October 4, 2023

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A simple way to cope with sexual dysfunction caused by prostate cancer treatment

Scientists discover a simple way to cope with sexual dysfunction caused by prostate cancer treatment


Scientists discover a simple way to cope with sexual dysfunction caused by prostate cancer treatment

Prostate cancer is one of the most common cancers in the world, which not only poses a serious threat to the lives of diagnosed patients, but also may reduce their quality of life due to treatment-related side effects.

Treatment can severely affect the patients’ quality of life due to side effects, including sexual dysfunction. However, a recent long-term clinical trial has revealed a treatment method that can address this issue.

A new study shows that supervised exercise intervention can significantly benefit prostate cancer patients with sexual dysfunction (a common treatment side effect). Exercise can not only improve sexual health outcomes, but also enhance overall physical fitness and health levels.



Scientists discover a simple way to cope with sexual dysfunction caused by prostate cancer treatment



One of the notable side effects is sexual dysfunction. However, the latest research results from a long-term clinical trial led by Edith Cowan University (ECU) showed at the American Society of Clinical Oncology Breakthrough Meeting in Japan that there is a therapy that can help patients solve this problem: exercise.

Professor Daniel Galvao, director and research leader of the ECU Exercise Medicine Research Institute (EMRI), said that nearly half of prostate cancer patients said their sexual needs were not met.

Professor Galvao said: “Sexual dysfunction is a common, distressing, and persistent side effect of prostate cancer treatment, which affects both physical and psychological aspects. Our study shows that these patients can benefit immediately from supervised exercise intervention, thereby improving their sexual health.”

Previously, EMRI’s research found that exercise helps produce an anti-cancer protein called myokine, which can even inhibit tumor growth in advanced and late-stage prostate cancer patients.

Professor Galvao said: “This is just the latest evidence that exercise should be regarded as an indispensable part of prostate cancer treatment.”


Exercise training:

The four-year study divided more than 100 prostate cancer patients into three groups. One group received supervised resistance and aerobic exercise, another group received the same exercise training but also received sexual psychological therapy. The third group received standard treatment, without any exercise or therapy components.

The result of psychological therapy was that erectile function and sexual intercourse satisfaction did not improve–however, the exercising patients reported significant improvements in both aspects.

The exercisers’ erectile function improved by 5.1 points, while the standard care group only improved by 1.0 points; the exercisers’ sexual intercourse satisfaction improved by 2.2 points, while the standard care group only improved by 0.2 points.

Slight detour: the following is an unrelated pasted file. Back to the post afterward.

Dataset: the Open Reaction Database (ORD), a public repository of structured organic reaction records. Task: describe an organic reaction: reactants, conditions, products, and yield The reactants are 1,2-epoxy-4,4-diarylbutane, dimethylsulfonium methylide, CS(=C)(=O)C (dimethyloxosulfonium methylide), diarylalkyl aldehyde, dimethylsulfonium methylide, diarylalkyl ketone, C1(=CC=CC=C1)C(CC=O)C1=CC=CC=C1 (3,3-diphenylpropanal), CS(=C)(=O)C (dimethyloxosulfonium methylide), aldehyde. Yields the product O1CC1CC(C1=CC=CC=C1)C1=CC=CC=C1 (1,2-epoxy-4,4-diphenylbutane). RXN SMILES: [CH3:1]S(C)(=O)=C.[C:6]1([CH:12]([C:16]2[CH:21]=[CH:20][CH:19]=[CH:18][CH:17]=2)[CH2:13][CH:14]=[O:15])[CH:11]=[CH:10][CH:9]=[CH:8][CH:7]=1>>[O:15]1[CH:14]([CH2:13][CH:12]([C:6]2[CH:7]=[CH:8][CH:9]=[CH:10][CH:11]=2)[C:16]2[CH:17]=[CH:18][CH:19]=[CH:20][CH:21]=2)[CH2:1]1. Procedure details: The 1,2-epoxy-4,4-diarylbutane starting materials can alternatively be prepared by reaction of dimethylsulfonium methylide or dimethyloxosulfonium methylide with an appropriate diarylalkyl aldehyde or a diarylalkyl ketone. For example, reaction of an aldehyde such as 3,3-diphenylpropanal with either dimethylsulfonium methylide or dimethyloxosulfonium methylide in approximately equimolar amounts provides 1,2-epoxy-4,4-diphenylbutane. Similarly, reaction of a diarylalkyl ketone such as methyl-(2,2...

Compared with standard care, exercise also prevented fat mass increase, improved physical function, and enhanced upper and lower limb muscle strength.

Professor Galvao said that more research is needed to explore how exercise affects the sexual health of prostate cancer patients and other symptoms and side effects of the disease and treatment.

He said: “This study shows that exercise can have a positive impact on erectile dysfunction, which is a treatment side effect that men care most about. In a broader sense, we also know that independence, physical fitness and health are important for men’s health, and for an elderly patient group that is prone to chronic diseases; exercise programs are directly related to physical fitness and health.”


It’s time to move:

Anne Savage, CEO of the Australian Prostate Cancer Foundation, said the organization hopes to see the research results quickly translated into practice.

She said: “This study calls for action for men affected by prostate cancer and their partners, and adds weight to the recommendation that men affected by this disease should exercise regularly. Erectile function loss is a major life stress for thousands of Australian men who receive prostate cancer treatment every year. This study proves that exercise can help restore sexual function while improving overall health, and previous studies have found that exercise also helps reduce the risk of recurrence for male prostate cancer patients.”

Since 2007, the Western Australia Cancer Council has provided nearly $1.8 million in funding to Professor Galvao’s team, which was made possible by generous donations from all walks of life in Western Australia.

Melissa Ledger, director of cancer prevention and research, said it was exciting to see the study recognized internationally.

“The Western Australia Cancer Council is committed to achieving the best treatment outcomes for cancer patients and their families, so it is very important for us to support research like Professor Galvao’s that could improve and save lives,” Ms. Ledger said. “We are pleased to learn that our early support has laid the foundation for further research projects–the research results speak for themselves.”



Scientists discover a simple way to cope with sexual dysfunction caused by prostate cancer treatment

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